It’s that time of year! Gently falling snow, dark and cozy nights and of course….dry and flaking skin. Don’t you love winter?!
Winters in the Northern hemisphere are hard on our skin. Here are some tried and tested tips for keeping your skin healthy and resilient this season
Choose Products with Nourishing Ingredients
Look for natural skincare products that feature rich plants oils, butters and waxes. Healing and conditioning butters include shea, cocoa, kokum, and mango butters. For plant oils some commonly-known favorites include avocado, hemp, safflower, jojoba, argan, olive, apricot and almond, to name just a few. Beeswax and plant-based waxes are called occlusives because they form a protective barrier on the skin which helps prevent moisture loss on cold, windy days.
These ingredients might be formulated into a product called a lotion or cream (water-based) or a balm, oil or salve (oil-based). Both can be helpful and layering the two, beginning with water-based and ending with oil-based, will offer even greater defense.
Ideally you’ll want to see some of the above oils and butters named in the first few ingredients of a list. Ingredient lists show the percent of an ingredient by weight in the total formula. So the first ingredient has the highest percentage and the last ingredient has the lowest percentage, by weight. Don’t be duped by marketing ploys that highlight these ingredients but contain only a very small amount at the end of an ingredients list.
Small or local skincare makers (like us!) utilize these healing oils and butters as main ingredients in their formulas in comparison with commercial producers that often bulk up formulas with cheaper, highly-refined ingredients that offer fewer benefits for the skin.
Make Small Changes in Your Environment & Routine
Your skin will benefit from small changes you can make in your environment and routine. Avoid really hot water in the bath or shower and make sure to apply a gentle body cream or balm afterwards to seal in moisture. Dry, flaky skin? Try exfoliating first with a loofah, exfoliating mitt or sugar scrub so that the cream or balm that follows can actually penetrate the skin.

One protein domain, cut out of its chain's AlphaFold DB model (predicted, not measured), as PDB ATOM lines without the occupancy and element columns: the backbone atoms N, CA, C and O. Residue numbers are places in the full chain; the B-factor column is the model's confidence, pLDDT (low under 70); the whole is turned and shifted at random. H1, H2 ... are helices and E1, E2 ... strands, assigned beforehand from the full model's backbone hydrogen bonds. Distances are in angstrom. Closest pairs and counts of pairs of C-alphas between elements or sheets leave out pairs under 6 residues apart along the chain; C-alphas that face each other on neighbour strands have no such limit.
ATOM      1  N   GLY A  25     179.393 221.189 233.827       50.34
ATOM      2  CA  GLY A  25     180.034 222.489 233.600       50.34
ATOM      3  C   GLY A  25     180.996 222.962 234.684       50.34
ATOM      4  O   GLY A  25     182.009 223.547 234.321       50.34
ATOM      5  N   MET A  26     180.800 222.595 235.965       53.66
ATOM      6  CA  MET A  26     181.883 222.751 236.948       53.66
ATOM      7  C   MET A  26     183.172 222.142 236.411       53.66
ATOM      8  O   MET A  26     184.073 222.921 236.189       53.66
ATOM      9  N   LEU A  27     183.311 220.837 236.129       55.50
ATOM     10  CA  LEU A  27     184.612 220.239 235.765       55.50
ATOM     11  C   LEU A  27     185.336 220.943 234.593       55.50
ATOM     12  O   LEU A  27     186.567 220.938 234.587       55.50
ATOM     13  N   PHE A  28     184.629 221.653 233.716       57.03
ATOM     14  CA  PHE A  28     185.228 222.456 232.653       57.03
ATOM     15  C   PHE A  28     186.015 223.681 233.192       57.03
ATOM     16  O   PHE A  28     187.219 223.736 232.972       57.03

Drink plenty of fluids throughout the day; your skin can signal internal dehydration with symptoms like redness, inflammation and tightness. Herbal teas and soups are how I like to stay hydrated beyond just drinking water.
Bedside humidifiers or hand-held facial steamers can replenish healthy moisture levels if your home heating source creates very dry air. For the face, this can be done by placing your head over a bowl of warm, filtered water and placing a towel over the head to create a mini sauna effect.
If you’re heading outdoors in the cold, avoid skin exposure; protect your skin with clothing and where that’s not possible, liberally apply a natural balm or heavy cream to shield the skin from moisture-robbing wind and freezing temperatures.
Avoid Ingredients that are Known Irritants
Just as there are ingredients to support the skin, there are others that can exacerbate itchy, irritated and dry skin.
Avoid harsh surfactants like SLS or SLES (sodium laureth sulfate) often found in body washes, gels, face cleansing products and liquid dish soap. These are detergents that over-cleanse the skin and remove the natural oils, or sebum, that contributes to a healthy skin barrier. If you experience a tight, pulling sensation after cleansing your skin, this is often a sign that you are stripping the skin of the good oils. Opt for a gentle cleansing oil or oil-gel for the face that will replenish these beneficial lipids.
Fragrance is another very common irritant for many people. On an ingredient list you may see “fragrance” or “parfum.” These are synthetic scents that can contain hundreds of undisclosed ingredients. You can reduce your exposure to irritating fragrances by choosing unscented laundry detergent, dish soaps and body products. If you love scented products, look for plant-based aromas made from essential oils instead. How can you tell the difference? Natural essential oils are usually listed by their botanical name, for example “Lavandula angustifolia” is lavender.
Alcohol-based toners can also over-strip the skin which causes irritation or the skin to kick into sebum overdrive, producing extra oil to make up for this disruption. Though counterintuitive, it’s for this reason that sometimes oily skin is actually in need of a well formulated face oil or balm to restore the balance of lipids.
Take time to Unwind
Yes, it’s so much easier said than done, but research shows how stress can create or exacerbate difficult skin conditions. When and where you can, carve out time for a relaxing bath, reading a book, listening to a podcast or doing some breath work. Having a healthy and restorative face care routine also offers an opportunity for you to prioritize yourself and enjoy a relaxing sensorial experience.